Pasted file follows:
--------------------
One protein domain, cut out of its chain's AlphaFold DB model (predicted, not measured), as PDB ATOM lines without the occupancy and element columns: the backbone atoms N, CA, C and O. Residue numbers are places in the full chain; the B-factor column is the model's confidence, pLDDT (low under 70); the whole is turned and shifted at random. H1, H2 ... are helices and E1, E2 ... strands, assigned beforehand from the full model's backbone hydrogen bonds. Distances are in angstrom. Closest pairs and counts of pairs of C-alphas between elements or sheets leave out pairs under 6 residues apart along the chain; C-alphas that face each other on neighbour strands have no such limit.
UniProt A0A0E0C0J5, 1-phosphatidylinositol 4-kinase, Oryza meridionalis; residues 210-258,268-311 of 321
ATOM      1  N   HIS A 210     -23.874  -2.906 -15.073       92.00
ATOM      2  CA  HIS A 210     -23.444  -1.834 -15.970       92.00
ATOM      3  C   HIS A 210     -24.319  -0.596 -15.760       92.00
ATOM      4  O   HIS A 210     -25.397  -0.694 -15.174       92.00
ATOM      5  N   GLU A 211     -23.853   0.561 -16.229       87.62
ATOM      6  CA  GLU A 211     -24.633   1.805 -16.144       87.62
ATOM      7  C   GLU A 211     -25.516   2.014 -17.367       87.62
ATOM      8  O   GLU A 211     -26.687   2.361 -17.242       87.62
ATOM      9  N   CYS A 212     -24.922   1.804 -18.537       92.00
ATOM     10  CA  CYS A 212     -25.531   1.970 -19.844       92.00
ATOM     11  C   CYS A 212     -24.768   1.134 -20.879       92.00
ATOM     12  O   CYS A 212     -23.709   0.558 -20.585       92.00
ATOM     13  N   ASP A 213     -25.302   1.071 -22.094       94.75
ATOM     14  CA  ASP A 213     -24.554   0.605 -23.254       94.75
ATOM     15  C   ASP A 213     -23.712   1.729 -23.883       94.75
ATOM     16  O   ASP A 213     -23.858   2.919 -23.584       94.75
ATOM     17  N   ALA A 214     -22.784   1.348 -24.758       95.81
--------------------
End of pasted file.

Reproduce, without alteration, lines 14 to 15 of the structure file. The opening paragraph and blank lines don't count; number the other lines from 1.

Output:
ATOM     13  N   ASP A 213     -25.302   1.071 -22.094       94.75
ATOM     14  CA  ASP A 213     -24.554   0.605 -23.254       94.75